To test whether this type of capsule could allow safe and effective drug delivery, the researchers tested it in pigs, with insulin as the drug payload. It took more than a week for the capsules to move through the entire digestive tract, and the researchers found no traces of tissue damage, supporting the potential safety of this novel approach.

They also found that the microneedles successfully injected insulin into the lining of the stomach, small intestine, and colon, causing the animals’ blood glucose levels to drop. This reduction in blood glucose was faster and larger than the drop seen when the same amount of insulin was given by subcutaneous injection.

“The kinetics are much better, and much faster-onset, than those seen with traditional under-the-skin administration,” Traverso says. “For molecules that are particularly difficult to absorb, this would be a way of actually administering them at much higher efficiency.”

“This is a very interesting approach,” says Samir Mitragotri, a professor of chemical engineering at the University of California at Santa Barbara who was not involved in the research. “Oral delivery of drugs is a major challenge, especially for protein drugs. There is tremendous motivation on various fronts for finding other ways to deliver drugs without using the standard needle and syringe.”

Further optimisation

This approach could also be used to administer vaccines that normally have to be injected, the researchers say.

The team now plans to modify the capsule so that peristalsis, or contractions of the digestive tract, would slowly squeeze the drug out of the capsule as it travels through the tract. They are also working on capsules with needles made of degradable polymers and sugar that would break off and become embedded in the gut lining, where they would slowly disintegrate and release the drug. This would further minimise any safety concern.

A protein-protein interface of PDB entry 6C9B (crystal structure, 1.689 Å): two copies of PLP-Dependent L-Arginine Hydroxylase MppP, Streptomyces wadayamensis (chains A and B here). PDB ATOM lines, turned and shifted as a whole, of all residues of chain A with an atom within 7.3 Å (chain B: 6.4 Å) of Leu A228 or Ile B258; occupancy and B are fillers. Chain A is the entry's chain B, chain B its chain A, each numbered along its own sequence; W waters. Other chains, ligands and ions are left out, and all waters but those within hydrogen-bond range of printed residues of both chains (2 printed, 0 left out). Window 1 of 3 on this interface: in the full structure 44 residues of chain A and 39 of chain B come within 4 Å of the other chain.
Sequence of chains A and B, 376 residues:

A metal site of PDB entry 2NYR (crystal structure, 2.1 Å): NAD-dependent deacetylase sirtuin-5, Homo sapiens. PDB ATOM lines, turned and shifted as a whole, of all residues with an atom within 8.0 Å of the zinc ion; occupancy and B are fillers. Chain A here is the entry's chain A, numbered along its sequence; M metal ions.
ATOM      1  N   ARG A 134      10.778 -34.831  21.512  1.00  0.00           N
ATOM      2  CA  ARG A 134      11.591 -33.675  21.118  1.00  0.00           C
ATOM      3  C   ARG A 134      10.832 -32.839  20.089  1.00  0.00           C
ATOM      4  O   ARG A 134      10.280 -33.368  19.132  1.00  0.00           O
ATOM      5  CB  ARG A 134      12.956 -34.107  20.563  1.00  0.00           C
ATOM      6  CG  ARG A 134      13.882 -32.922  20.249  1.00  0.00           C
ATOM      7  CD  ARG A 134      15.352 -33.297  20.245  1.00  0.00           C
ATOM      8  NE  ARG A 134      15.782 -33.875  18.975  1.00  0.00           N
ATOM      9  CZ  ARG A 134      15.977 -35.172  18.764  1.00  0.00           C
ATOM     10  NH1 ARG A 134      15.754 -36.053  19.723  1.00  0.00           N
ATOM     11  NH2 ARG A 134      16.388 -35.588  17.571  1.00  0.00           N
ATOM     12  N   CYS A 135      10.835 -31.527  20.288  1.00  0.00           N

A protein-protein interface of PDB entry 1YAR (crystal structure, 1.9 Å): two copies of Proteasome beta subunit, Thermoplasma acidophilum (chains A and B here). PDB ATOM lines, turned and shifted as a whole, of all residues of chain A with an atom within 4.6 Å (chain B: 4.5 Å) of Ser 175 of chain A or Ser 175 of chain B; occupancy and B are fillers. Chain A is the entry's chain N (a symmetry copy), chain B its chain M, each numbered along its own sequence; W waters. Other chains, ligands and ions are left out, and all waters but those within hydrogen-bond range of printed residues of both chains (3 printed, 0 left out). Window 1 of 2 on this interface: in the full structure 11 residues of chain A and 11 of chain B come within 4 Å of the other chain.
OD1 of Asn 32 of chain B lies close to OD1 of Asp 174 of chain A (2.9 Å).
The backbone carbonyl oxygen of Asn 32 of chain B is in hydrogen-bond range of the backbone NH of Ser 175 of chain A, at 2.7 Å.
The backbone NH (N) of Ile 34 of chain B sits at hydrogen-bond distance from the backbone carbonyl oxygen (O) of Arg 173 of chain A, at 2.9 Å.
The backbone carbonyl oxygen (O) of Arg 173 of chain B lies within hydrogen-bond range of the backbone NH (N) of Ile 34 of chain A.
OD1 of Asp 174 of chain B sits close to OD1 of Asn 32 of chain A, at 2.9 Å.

The researchers concluded in Journal of Pharmaceutical Sciences: “Here, we demonstrate proof-of-concept experiments in swine that microneedle-based delivery has the capacity for improved bioavailability of a biologically active macromolecule. Moreover, we show that microneedle-containing devices can be passed and excreted from the GI tract safely. These findings strongly support the success of implementation of microneedle technology for use in the GI tract.” The research was funded by the National Institutes of Health.

Embracing developments such as these will be vital if the industry is to adapt to the pressures it faces today. The healthcare industry is unstable. Spending on healthcare has been mounting, and numerous countries have presented creativities intended to bring costs under control.

Access to skills and knowledge, a robust legal system for the protection of Intellectual Property (IP), and world-class manufacturing capability have contributed to making progress in the discovery and development of new medicinal products.

In the recent past, the industry has been a highly successful centre in the area of large molecules and biological innovation. Future investment in the pharmaceutical manufacturing capability to exploit this success has to be encouraged to continue the industry’s success.

Lilian Anekwe